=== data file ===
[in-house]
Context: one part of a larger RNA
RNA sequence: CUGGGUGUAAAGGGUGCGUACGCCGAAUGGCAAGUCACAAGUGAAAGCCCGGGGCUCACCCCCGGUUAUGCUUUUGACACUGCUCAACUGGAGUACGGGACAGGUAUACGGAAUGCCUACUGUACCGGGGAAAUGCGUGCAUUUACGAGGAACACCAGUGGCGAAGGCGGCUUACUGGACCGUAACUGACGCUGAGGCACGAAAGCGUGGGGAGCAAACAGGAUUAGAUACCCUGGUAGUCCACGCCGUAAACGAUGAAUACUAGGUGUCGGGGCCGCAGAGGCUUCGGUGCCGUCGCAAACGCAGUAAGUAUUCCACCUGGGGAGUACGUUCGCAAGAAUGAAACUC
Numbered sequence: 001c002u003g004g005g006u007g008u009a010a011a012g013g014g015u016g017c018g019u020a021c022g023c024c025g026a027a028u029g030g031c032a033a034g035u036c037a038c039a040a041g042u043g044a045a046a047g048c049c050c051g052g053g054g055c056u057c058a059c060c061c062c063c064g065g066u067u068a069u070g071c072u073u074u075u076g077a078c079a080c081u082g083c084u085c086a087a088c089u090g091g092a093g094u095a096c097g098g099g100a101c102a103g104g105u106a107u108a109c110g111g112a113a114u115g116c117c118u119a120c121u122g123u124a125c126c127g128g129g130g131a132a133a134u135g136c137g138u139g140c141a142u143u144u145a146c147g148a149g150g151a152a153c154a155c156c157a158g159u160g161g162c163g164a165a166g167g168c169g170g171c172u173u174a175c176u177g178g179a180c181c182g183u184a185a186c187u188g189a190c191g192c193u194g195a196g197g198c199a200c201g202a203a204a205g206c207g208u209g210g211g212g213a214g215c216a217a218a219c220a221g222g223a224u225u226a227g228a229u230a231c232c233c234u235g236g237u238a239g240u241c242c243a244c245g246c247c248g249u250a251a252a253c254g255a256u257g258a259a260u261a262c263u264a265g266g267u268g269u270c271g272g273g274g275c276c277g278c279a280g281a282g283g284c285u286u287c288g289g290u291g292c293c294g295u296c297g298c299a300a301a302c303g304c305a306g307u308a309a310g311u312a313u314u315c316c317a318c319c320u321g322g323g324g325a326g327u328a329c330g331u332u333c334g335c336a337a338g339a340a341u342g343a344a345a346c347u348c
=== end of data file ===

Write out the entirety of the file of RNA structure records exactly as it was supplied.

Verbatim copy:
[in-house]
Context: one part of a larger RNA
RNA sequence: CUGGGUGUAAAGGGUGCGUACGCCGAAUGGCAAGUCACAAGUGAAAGCCCGGGGCUCACCCCCGGUUAUGCUUUUGACACUGCUCAACUGGAGUACGGGACAGGUAUACGGAAUGCCUACUGUACCGGGGAAAUGCGUGCAUUUACGAGGAACACCAGUGGCGAAGGCGGCUUACUGGACCGUAACUGACGCUGAGGCACGAAAGCGUGGGGAGCAAACAGGAUUAGAUACCCUGGUAGUCCACGCCGUAAACGAUGAAUACUAGGUGUCGGGGCCGCAGAGGCUUCGGUGCCGUCGCAAACGCAGUAAGUAUUCCACCUGGGGAGUACGUUCGCAAGAAUGAAACUC
Numbered sequence: 001c002u003g004g005g006u007g008u009a010a011a012g013g014g015u016g017c018g019u020a021c022g023c024c025g026a027a028u029g030g031c032a033a034g035u036c037a038c039a040a041g042u043g044a045a046a047g048c049c050c051g052g053g054g055c056u057c058a059c060c061c062c063c064g065g066u067u068a069u070g071c072u073u074u075u076g077a078c079a080c081u082g083c084u085c086a087a088c089u090g091g092a093g094u095a096c097g098g099g100a101c102a103g104g105u106a107u108a109c110g111g112a113a114u115g116c117c118u119a120c121u122g123u124a125c126c127g128g129g130g131a132a133a134u135g136c137g138u139g140c141a142u143u144u145a146c147g148a149g150g151a152a153c154a155c156c157a158g159u160g161g162c163g164a165a166g167g168c169g170g171c172u173u174a175c176u177g178g179a180c181c182g183u184a185a186c187u188g189a190c191g192c193u194g195a196g197g198c199a200c201g202a203a204a205g206c207g208u209g210g211g212g213a214g215c216a217a218a219c220a221g222g223a224u225u226a227g228a229u230a231c232c233c234u235g236g237u238a239g240u241c242c243a244c245g246c247c248g249u250a251a252a253c254g255a256u257g258a259a260u261a262c263u264a265g266g267u268g269u270c271g272g273g274g275c276c277g278c279a280g281a282g283g284c285u286u287c288g289g290u291g292c293c294g295u296c297g298c299a300a301a302c303g304c305a306g307u308a309a310g311u312a313u314u315c316c317a318c319c320u321g322g323g324g325a326g327u328a329c330g331u332u333c334g335c336a337a338g339a340a341u342g343a344a345a346c347u348c